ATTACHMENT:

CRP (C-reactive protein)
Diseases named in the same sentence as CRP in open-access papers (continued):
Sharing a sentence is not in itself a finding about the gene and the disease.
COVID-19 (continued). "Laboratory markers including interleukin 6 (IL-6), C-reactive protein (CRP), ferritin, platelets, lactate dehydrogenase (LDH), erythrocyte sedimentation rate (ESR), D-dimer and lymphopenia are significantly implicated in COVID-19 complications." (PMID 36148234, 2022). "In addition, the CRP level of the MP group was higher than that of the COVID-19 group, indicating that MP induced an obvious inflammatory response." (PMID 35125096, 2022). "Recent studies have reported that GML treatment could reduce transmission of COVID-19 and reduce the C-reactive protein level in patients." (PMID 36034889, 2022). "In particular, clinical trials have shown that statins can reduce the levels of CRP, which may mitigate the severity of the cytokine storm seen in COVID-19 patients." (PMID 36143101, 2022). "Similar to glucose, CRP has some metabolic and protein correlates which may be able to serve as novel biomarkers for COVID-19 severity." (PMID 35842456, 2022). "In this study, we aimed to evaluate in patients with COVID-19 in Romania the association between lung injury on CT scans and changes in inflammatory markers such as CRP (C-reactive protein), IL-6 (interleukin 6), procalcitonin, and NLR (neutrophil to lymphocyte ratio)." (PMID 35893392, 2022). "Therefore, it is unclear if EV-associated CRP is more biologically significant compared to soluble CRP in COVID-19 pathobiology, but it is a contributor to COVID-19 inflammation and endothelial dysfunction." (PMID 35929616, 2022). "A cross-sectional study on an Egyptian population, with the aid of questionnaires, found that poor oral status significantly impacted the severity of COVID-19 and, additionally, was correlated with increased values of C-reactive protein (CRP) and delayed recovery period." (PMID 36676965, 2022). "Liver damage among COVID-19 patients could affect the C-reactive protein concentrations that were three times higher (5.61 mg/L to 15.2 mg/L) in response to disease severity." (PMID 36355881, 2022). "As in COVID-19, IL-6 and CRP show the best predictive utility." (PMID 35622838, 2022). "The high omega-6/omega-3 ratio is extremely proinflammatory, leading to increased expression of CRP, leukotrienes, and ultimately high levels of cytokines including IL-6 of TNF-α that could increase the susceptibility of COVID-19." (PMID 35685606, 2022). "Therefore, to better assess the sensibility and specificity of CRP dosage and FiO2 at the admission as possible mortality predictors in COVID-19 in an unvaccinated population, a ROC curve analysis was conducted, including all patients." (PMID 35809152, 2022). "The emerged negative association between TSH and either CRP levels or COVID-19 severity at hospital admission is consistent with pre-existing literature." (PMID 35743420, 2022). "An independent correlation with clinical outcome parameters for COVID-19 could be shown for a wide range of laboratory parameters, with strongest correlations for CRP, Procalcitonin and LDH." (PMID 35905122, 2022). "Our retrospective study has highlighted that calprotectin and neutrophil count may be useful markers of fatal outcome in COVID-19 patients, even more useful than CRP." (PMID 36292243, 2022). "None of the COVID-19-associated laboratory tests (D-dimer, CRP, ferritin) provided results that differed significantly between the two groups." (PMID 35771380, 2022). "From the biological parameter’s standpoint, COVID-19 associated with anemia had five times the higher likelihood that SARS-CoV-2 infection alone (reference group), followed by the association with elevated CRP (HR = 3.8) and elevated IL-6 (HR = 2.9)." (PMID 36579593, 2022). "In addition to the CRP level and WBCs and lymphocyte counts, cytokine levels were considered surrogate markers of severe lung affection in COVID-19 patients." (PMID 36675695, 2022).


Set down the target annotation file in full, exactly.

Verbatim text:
CRP (C-reactive protein)
Diseases named in the same sentence as CRP in open-access papers (continued):
Sharing a sentence is not in itself a finding about the gene and the disease.
COVID-19 (continued). "Laboratory markers including interleukin 6 (IL-6), C-reactive protein (CRP), ferritin, platelets, lactate dehydrogenase (LDH), erythrocyte sedimentation rate (ESR), D-dimer and lymphopenia are significantly implicated in COVID-19 complications." (PMID 36148234, 2022). "In addition, the CRP level of the MP group was higher than that of the COVID-19 group, indicating that MP induced an obvious inflammatory response." (PMID 35125096, 2022). "Recent studies have reported that GML treatment could reduce transmission of COVID-19 and reduce the C-reactive protein level in patients." (PMID 36034889, 2022). "In particular, clinical trials have shown that statins can reduce the levels of CRP, which may mitigate the severity of the cytokine storm seen in COVID-19 patients." (PMID 36143101, 2022). "Similar to glucose, CRP has some metabolic and protein correlates which may be able to serve as novel biomarkers for COVID-19 severity." (PMID 35842456, 2022). "In this study, we aimed to evaluate in patients with COVID-19 in Romania the association between lung injury on CT scans and changes in inflammatory markers such as CRP (C-reactive protein), IL-6 (interleukin 6), procalcitonin, and NLR (neutrophil to lymphocyte ratio)." (PMID 35893392, 2022). "Therefore, it is unclear if EV-associated CRP is more biologically significant compared to soluble CRP in COVID-19 pathobiology, but it is a contributor to COVID-19 inflammation and endothelial dysfunction." (PMID 35929616, 2022). "A cross-sectional study on an Egyptian population, with the aid of questionnaires, found that poor oral status significantly impacted the severity of COVID-19 and, additionally, was correlated with increased values of C-reactive protein (CRP) and delayed recovery period." (PMID 36676965, 2022). "Liver damage among COVID-19 patients could affect the C-reactive protein concentrations that were three times higher (5.61 mg/L to 15.2 mg/L) in response to disease severity." (PMID 36355881, 2022). "As in COVID-19, IL-6 and CRP show the best predictive utility." (PMID 35622838, 2022). "The high omega-6/omega-3 ratio is extremely proinflammatory, leading to increased expression of CRP, leukotrienes, and ultimately high levels of cytokines including IL-6 of TNF-α that could increase the susceptibility of COVID-19." (PMID 35685606, 2022). "Therefore, to better assess the sensibility and specificity of CRP dosage and FiO2 at the admission as possible mortality predictors in COVID-19 in an unvaccinated population, a ROC curve analysis was conducted, including all patients." (PMID 35809152, 2022). "The emerged negative association between TSH and either CRP levels or COVID-19 severity at hospital admission is consistent with pre-existing literature." (PMID 35743420, 2022). "An independent correlation with clinical outcome parameters for COVID-19 could be shown for a wide range of laboratory parameters, with strongest correlations for CRP, Procalcitonin and LDH." (PMID 35905122, 2022). "Our retrospective study has highlighted that calprotectin and neutrophil count may be useful markers of fatal outcome in COVID-19 patients, even more useful than CRP." (PMID 36292243, 2022). "None of the COVID-19-associated laboratory tests (D-dimer, CRP, ferritin) provided results that differed significantly between the two groups." (PMID 35771380, 2022). "From the biological parameter’s standpoint, COVID-19 associated with anemia had five times the higher likelihood that SARS-CoV-2 infection alone (reference group), followed by the association with elevated CRP (HR = 3.8) and elevated IL-6 (HR = 2.9)." (PMID 36579593, 2022). "In addition to the CRP level and WBCs and lymphocyte counts, cytokine levels were considered surrogate markers of severe lung affection in COVID-19 patients." (PMID 36675695, 2022).